After a 6-year-old girl was sexually abused in an immigrant detainment center in Arizona, she was forced to sign a document saying it was her responsibility to stay away from her abuser. The girl was residing in the detention facility after being forcibly separated from her parents at the southern border. Her abuser is an older child staying in the same center, Casa Glendale.

The document states that it is her responsibility to follow a “safety plan” which includes reporting abuse as “Good touch” or “Bad touch.” Her “signature” is just her first initial with “tender age” in parentheticals.

In June, the same abuser hit and sexually abused the girl again.

The girl has been identified as D.L. and had been separated from her mother under Attorney General Jeff Session’s family separation policy.

“I felt really horrible. I couldn’t do anything for her, because we were separated,” D.L’s mother said using a translator in an interview with The Nation. “It was a nightmare. When my husband told me what happened, I felt helpless. She was so little, she was probably so scared, probably afraid to say anything to anyone. It was a total nightmare for me.”

D.L. and her mother sought asylum at the border in May after fleeing gang violence in Guatamala. They came to an official checkpoint in El Paso, Texas with their asylum paperwork.

The detention center is run by Southwest Key, a nonprofit that is contracted by the government to hold minors separated from their parents at the border. They have 26 facilities across the U.S.

D.L. has since been reunited with her parents. Her mother told The Nation that D.L. ““behaved like she was still in detention. She wouldn’t touch me, hug me, or kiss me . . . She didn’t know I was her mom. She thought I was another social worker.”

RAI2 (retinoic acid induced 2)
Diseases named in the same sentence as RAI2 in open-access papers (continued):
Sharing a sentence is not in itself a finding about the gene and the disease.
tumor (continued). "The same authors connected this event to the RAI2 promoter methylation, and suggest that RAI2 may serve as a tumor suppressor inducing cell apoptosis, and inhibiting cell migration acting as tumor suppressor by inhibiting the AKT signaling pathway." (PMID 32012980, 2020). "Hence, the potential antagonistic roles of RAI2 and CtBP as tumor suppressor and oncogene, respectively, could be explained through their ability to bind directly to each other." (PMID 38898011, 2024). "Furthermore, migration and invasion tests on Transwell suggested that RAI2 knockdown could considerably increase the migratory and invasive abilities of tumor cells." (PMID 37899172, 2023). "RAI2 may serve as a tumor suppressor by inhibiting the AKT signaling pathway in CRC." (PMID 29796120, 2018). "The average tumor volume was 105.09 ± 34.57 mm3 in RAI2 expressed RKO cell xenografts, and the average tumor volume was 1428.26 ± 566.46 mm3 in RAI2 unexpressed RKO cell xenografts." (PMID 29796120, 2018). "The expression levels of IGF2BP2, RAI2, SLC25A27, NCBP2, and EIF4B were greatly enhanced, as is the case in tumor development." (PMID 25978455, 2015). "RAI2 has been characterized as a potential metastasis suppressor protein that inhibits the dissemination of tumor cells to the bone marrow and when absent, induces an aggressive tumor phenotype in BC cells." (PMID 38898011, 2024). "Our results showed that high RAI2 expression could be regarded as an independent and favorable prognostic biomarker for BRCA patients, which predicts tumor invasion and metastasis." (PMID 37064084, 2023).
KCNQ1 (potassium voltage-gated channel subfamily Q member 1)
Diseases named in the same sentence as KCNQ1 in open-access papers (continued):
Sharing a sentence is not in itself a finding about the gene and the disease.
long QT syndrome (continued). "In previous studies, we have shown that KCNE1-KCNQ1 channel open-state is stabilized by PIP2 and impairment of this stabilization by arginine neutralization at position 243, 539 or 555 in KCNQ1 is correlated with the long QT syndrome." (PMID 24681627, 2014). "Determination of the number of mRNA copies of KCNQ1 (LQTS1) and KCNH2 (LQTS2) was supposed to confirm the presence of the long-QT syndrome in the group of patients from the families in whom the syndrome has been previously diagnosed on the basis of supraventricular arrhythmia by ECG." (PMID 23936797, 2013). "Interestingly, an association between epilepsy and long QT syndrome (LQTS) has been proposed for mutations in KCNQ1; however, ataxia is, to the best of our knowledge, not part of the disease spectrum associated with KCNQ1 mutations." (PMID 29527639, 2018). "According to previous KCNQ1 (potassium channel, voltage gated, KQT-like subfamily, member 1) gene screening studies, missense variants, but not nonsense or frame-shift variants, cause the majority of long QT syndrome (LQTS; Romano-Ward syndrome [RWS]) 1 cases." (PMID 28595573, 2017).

The policy of separating families at the border resulted from the announcement of Trumps “zero-tolerance” border policy in April, which aimed to prosecute as many border-crossers as possible – even those who turned themselves over to Border Patrol seeking asylum. Under this policy, parents were immediately sent into criminal custody, while children were classified as “unaccompanied alien children.” This classification used to only apply to minors crossing the border without an adult relative. It allowed Border Patrol to forcefully separate the children from their parents.

Trump signed an executive order to end the family separation policy in June, but it did nothing to reunite the over 2000 detained children with their parents. Despite being forced by a court order to reunite every separated child, the administration has so far only reunited two-thirds of families by the court’s deadline. About 650 children are still locked away without their parents.

 

Media Resources: Fortune 7/28/18; The Nation 7/27/18; Feminist Newswire 6/20/18

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